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Rules Index | GM Screen | Player's Guide


Chapter 2: Tools / Settlements / Settlements in a Game

Power Structures

Source Gamemastery Guide pg. 132
Outside of city limits, adventurers spend much of their time operating on their own terms, accountable only to their own moral code. But in a settlement, the heroes become part of a larger system with its own codified laws, procedures, and enforcement. The details of a settlement’s power structures shape the party’s interactions within that settlement.

Government

Source Gamemastery Guide pg. 133
The government of a settlement often reflects the nature of that settlement. A lawful, militaristic city likely has a hierarchical government with a single figure at the top, a crossroads market town might be under the control of its wealthiest merchant families, and a farming community might simply look to the oldest residents for leadership as necessary.

That said, the lawful and publicly recognized ruler of a settlement isn’t always the one calling the shots. They may merely be a puppet to a secret entity that silently pulls the strings from the shadows. Some settlements are ruled by hidden cabals, from strange religious sects to thieves’ guilds. A settlement might be swayed by politically powerful residents, such an occult vizier or a political savvy high priest. In some cases, the legitimate authority may seem to govern but has actually been replaced by a faceless stalker, a devil in disguise, or another powerful shapechanger.

Legal Codes

Source Gamemastery Guide pg. 133
Most civilizations agree that laws are necessary to ensure a functioning society. The specific laws range from one settlement to another, and they might be as simple as a prohibition against murder and theft to exceptionally convoluted regulatory schemes dictating everything from clothing details to available confections. How well known these laws are can further flavor a party’s interactions with that settlement, as it’s likely easier to navigate a well-documented system than one in which the rules are learned only through experience and word of mouth.

Much like a government, the legal codes reflect the settlement’s alignment and overall nature. Generally speaking, a more lawful settlement is likely to have more complex laws, and a more lax locale to have fewer and simpler laws.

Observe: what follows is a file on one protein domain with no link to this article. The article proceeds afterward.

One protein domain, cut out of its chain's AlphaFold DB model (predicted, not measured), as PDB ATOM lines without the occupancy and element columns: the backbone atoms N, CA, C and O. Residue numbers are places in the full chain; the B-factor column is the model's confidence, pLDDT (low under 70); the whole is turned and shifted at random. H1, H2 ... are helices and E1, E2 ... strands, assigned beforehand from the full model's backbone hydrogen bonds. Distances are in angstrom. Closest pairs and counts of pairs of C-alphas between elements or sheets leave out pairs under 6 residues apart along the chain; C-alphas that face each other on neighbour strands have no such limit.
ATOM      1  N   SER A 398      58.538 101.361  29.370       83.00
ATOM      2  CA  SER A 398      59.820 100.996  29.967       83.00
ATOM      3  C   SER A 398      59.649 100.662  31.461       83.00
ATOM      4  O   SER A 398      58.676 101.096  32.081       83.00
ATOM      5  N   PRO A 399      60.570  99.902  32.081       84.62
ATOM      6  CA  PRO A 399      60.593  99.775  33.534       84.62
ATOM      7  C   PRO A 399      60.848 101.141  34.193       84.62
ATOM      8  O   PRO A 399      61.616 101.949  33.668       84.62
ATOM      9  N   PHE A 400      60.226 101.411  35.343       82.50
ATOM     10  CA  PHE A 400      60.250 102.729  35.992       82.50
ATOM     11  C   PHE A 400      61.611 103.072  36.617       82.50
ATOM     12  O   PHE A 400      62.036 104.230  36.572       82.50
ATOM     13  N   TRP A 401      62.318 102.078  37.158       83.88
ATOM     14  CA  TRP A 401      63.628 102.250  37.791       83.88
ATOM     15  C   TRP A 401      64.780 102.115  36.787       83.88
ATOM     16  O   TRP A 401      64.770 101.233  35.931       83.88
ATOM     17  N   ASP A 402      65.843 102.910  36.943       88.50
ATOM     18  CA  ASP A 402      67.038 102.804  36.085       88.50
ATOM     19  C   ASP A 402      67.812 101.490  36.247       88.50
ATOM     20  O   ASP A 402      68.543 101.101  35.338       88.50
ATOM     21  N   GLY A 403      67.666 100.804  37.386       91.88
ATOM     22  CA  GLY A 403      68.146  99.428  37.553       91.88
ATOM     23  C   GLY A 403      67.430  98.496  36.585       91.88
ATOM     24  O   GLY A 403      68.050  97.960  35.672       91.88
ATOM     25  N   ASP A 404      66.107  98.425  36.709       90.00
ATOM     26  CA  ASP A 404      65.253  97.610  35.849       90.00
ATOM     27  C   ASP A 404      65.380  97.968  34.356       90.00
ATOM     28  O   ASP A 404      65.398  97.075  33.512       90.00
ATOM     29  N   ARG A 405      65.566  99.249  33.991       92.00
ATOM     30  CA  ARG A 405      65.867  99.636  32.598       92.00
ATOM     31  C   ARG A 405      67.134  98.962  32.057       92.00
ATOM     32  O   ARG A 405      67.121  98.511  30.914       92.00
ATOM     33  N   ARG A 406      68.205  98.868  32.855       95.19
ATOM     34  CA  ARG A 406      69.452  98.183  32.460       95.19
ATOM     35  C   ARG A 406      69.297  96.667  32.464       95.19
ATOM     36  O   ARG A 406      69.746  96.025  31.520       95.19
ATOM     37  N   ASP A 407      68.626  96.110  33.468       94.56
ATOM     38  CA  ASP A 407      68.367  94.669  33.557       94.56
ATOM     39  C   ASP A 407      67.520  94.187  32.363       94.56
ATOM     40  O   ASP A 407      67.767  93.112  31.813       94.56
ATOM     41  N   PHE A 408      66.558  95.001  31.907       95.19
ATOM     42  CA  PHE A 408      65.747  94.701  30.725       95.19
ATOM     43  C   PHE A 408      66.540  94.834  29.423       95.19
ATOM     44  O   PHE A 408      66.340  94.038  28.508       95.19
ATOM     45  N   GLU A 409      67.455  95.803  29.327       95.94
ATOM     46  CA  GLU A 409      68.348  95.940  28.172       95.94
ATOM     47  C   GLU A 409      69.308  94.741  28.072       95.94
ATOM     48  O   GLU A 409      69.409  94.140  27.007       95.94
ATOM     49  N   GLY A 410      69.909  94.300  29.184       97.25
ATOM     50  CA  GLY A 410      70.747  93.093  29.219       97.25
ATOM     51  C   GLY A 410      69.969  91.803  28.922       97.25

Law Enforcement

Source Gamemastery Guide pg. 133
Most settlements have systems in place to enforce their laws. In a small village, the residents might just police themselves, holding one another accountable to their shared values. Towns and larger settlements usually have some system of guards, whether that’s a post filled by a rotation of volunteers or a city guard of professionals paid by the city’s government to maintain order. Most settlements have some way of dealing with criminals, from fines to public stocks to prison cells, as well as individuals responsible for meting out those sentences.

Organizations, Churches, and Factions

Source Gamemastery Guide pg. 133
The government isn’t the only influential factor in a settlement. Prestigious organizations, prominent churches, and specialized factions all wield power as well, often in conflict with the official government or one another. Religious congregations usually wield significant power in communities where faith is strong. A wizard, sorcerer, or bard of even moderate magical talent would be a rare and influential member of society in a small settlement. An organization can wield overt influence over the community where they’re based, or subtle control, as the Pathfinder Society does in Absalom. Other notable factions may include noble houses, wealthy merchants, innkeepers, and retired soldiers and adventurers.

Corruption

Source Gamemastery Guide pg. 134
In any settlement, it’s possible for officials to put their own interests before those of the people they serve. Corruption might be as simple as a clerk willing to accept a bribe to expedite some paperwork, or it might be as sinister as selling civilians into slavery.